Last year’s spring E-CARE event collected some 95,000 pounds of hazardous materials, with another 77,000 pounds collected at the fall 2021 event.

(Photo courtesy of Arlington County.)
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3 Reasons To Avoid Dual Agency When Buying or Selling a Home

Dual agency, when one real estate agent represents both the buyer and the seller in one transaction, can be fraught with perils and pitfalls. 

Dual agency is a bad idea and I won’t do it – and neither should you.

Before I explain my reasons why you should avoid dual agency, let me first list the types of real estate representation that are available when you buy or sell a home:

4 Types of Real Estate Representation by Meg Ross, Arlington Virginia Top Realtor

When Are You Likely To Encounter Dual Agency?

A common way that a dual agency situation can arise is if you visit an open house as a buyer before you’ve hired a real estate agent, and tell the agent showing the home that you are interested in buying the house. Then the agent, who is working for the seller, offers to help you write an offer on the house. If you accept that offer, you will be working with a dual agent or representative.

3 Reasons To Avoid Dual Agency Entirely

1) There are no benefits to homebuyers
A dual agent can’t be your advocate since the agent is representing both parties. Plus, you could be losing out on the opportunity to have an agent search for properties and represent only your interests.

2) A conflict of interest is inevitable
A dual agent is not required to disclose the lowest price or terms the seller will accept, or the highest price and best terms the buyer is willing to offer. That creates a conflict of interest since the seller wants the highest possible price and the buyer wants the lowest possible price.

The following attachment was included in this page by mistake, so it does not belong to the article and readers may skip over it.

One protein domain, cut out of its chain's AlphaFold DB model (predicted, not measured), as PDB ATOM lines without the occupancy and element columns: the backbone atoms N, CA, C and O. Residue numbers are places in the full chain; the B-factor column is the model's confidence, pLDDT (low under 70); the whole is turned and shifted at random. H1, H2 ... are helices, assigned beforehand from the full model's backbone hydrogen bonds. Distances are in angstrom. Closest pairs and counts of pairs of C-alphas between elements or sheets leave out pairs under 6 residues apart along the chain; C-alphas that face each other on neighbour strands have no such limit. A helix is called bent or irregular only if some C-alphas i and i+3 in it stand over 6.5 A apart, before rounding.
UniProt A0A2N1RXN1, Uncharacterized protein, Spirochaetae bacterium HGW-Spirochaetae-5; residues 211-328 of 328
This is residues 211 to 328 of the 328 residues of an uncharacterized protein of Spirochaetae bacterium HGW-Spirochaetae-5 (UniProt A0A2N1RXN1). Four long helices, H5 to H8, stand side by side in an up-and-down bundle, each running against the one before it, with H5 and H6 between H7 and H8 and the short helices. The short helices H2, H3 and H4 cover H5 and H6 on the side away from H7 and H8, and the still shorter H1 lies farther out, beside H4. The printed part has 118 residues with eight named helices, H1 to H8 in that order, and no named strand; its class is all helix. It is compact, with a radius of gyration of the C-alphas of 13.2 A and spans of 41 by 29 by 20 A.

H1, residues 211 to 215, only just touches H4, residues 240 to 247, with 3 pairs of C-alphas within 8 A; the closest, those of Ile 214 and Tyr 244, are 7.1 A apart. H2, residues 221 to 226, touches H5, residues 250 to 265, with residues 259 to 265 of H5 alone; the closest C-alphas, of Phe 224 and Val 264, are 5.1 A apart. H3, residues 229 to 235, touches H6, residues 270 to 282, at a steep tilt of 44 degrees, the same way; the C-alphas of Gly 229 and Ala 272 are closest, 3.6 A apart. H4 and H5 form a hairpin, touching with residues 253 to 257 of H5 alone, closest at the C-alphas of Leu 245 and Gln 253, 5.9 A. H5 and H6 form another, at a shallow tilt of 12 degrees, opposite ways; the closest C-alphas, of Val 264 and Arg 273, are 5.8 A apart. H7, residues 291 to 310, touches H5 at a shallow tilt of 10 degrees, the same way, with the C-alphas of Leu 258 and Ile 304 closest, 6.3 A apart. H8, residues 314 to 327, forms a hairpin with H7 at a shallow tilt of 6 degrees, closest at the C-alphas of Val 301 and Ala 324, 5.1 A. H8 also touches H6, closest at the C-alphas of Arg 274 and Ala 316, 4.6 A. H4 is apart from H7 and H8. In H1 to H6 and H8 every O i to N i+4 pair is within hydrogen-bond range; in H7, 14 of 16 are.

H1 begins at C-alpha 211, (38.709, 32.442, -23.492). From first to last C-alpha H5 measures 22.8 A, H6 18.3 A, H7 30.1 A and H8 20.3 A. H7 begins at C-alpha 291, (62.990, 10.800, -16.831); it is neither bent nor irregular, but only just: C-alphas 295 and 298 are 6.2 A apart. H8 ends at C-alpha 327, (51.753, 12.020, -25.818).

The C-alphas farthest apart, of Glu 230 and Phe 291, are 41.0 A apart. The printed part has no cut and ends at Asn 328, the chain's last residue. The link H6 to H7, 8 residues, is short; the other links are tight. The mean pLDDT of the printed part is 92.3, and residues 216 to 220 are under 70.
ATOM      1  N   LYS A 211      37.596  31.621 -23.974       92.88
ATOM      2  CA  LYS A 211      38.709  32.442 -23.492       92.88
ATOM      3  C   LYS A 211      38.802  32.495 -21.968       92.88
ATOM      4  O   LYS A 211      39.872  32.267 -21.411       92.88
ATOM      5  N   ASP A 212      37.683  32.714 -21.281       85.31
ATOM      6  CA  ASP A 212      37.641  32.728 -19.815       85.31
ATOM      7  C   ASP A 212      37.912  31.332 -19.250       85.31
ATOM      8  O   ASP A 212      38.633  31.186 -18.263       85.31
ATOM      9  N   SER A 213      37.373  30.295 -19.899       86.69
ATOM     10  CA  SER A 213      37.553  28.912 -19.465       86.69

3) Your interests as a buyer compete directly with the seller’s interests
While your agent is bound not to share any information you provide, would you feel comfortable telling someone also working for the seller the top price you would be willing to pay for a home?

Homebuyers and sellers can avoid these scenarios entirely by hiring someone who will exclusively represent ONLY their interests.

2 More Reasons To Steer Clear

If you’re wanting more information about this important topic, here are 2 ADDITIONAL REASONS to avoid dual agency:

4) A dual agent has a large incentive to close a sale
This could create issues where the agent may not adequately represent one or both parties for fear of spoiling the deal, and losing out on not one, but two commissions.

5) Dual agency is lawsuit prone
Dual representation is the most common cause of lawsuits in the real estate industry because it poses serious ethical risks.

Interested in buying a home or selling a home in the Arlington, Virginia area?

I welcome your emails, calls, or text messages. Feel free to contact me with any questions or comments at 703.447.0970 for a no-pressure, free consultation – I would love to see if I could help you!

~ Meg

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3 Tips For Buying a Fixer-Upper That Won’t Zap Your Home Buying Budget